Eddyville , Kentucky - October 8, 2007
" 5 th Quarter and TwoCan, we have a five-by-three coming at us and watch out for the deadhead on my port side on my mark..Mark"
"Tow at mile 51, this is south-bound PC (pleasure craft) . What's your preference?" "Go two whistles on me." "Copy, two whistle."
" 5 th Quarter , TwoCan we have a two whistles coming" "Roger that!" (TwoCan) "Copy that!" ( 5 th Quarter )
"Mystic Bond back to One Three, Sixteen, One Four and Six Nine."
The river system has introduced us to another unique culture. Its watermen have a language all of their own, the barges and tows are a sight to behold, and (so far) carry the most polite and pleasant crew we have met. The barges are humongous! The tugs alone are 150 feet long, carry day and night crews, full kitchens and berths. They push anywhere from a single barge (200' x 40') to as many as 15 tied together in a 5 x 3 configuration that is 1200' long by 120' wide. Definitely not something you want to run into! They run 24 hours a day up and down the rivers carrying coal, sand, grain, oil and various processed petroleum products as well as other cargoes.
For the past two week or so, we have been traveling in the company of several fellow "Loopers" (other members of the AGCLA - America's Great Loop Cruisers Association). The crews of m/v 5 th Quarter and m/v TwoCan have been great companions and we alternate responsibilities for taking point or exploring the depth of anchorages as we go along.
In our last update, we mentioned staying at the free dock at Ottawa (Illinois, not Ontario!). Well, on our last night there, we decided to declare "Mango Madness Night". 5 th Quarter prepared Mango Martinis, TwoCan whipped up frozen Mango Margaritas and Mystic Bond served Pineapple-Mango Mimosas. It was a terrific evening! We even had the pleasure of Capt'n Mo, the Ottawa cruiser ambassador who regaled us with lots of stories and facts about the area.
After Ottawa, we spent a couple of nights in different anchorages and then tied up at the town docks at the city of Peoria, where they happened to be celebrating Oktoberfest along the waterfront. Since there was lots of music, good German beer and bratwurst sausages available, we didn't quibble about the fact that it was still September, not October. The anchorages were interesting. At Quiver Island , we anchored in front of a Coal Plant and from midnight 'til three in the morning, one of the monster tugs maneuvered big barges around our boat, coming to within 50 feet or so. Lots of noise and bright lights, but we were well secured and they did not seem to mind dodging us. Another day, we tried anchoring at a place called the Gravel Pit; no gravel there, just lots of mud. We imbedded the boat in mud and had a hard time getting out. Olga managed to dig us out by turning the boat around on its axis and we finally made our way back through a very narrow opening while our buddy boats stood off in deeper water watching the mud fly.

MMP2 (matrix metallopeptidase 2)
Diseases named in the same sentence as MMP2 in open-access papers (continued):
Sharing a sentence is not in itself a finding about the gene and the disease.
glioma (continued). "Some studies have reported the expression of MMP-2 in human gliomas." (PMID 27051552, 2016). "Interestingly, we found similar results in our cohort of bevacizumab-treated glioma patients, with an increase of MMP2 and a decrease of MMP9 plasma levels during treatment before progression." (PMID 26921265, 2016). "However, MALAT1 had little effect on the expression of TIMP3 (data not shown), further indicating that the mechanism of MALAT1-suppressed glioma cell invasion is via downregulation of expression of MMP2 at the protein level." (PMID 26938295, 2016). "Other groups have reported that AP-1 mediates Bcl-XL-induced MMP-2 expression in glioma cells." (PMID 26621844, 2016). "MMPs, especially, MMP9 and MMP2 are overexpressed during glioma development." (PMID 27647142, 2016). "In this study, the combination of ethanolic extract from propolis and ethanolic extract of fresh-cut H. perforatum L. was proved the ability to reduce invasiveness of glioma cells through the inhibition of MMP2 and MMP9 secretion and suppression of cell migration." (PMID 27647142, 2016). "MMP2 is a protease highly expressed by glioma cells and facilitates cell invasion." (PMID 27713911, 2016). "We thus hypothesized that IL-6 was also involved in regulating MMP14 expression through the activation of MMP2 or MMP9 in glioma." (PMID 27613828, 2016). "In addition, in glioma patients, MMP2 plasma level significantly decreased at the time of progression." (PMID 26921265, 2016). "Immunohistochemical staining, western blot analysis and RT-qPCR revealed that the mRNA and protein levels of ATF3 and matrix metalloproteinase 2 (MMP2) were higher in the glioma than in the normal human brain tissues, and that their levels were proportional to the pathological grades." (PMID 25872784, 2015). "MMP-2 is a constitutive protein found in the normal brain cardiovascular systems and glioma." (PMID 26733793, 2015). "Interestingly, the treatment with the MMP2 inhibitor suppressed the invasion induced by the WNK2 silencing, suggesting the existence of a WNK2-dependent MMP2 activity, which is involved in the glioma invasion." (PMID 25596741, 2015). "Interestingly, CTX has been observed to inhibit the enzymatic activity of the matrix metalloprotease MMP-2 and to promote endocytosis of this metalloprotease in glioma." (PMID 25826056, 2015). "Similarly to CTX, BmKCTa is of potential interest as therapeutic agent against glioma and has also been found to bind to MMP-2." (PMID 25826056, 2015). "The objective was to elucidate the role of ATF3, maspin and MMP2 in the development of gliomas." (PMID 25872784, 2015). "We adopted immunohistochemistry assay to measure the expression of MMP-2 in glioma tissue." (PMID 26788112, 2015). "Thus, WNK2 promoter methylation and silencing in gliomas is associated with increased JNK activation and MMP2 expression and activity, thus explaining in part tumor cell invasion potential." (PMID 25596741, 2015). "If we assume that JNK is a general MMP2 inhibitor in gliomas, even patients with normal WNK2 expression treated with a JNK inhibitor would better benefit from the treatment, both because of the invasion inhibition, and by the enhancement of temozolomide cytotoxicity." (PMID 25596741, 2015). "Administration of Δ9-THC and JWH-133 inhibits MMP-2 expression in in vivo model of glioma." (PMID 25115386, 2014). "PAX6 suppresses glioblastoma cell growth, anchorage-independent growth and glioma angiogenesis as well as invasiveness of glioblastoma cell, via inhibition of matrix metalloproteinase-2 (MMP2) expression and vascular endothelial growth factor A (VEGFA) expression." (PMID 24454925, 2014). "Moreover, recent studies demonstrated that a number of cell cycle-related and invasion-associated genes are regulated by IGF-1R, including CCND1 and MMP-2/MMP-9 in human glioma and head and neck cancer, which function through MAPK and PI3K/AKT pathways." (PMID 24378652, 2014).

The Illinois River is a contrast of very heavy industries and barge docks and beautiful nature with lots of wild life from eagles, blue herons, egrets to the giant Asian Carp that has become an invasive species in the inland waterways. It is quite a sound and a sight as they jump out of the water. One morning, TwoCan was taking their dog to shore when a 30 pound carp jumped into their dinghy. It was so heavy, they broke a paddle trying to get it out. Approaching an aid to navigation the next day, we hit another one of these carp with the propeller. It sounded like we had hit a tree stump! Two Can was following us and saw a four foot carp flopping on the surface after our passage. Coming into the anchorage at Willow Island later that day, our hull was hit left, right and centre by many more of these fish that we had disturbed. It's too bad they're no good to eat 'cause they sure are plentiful!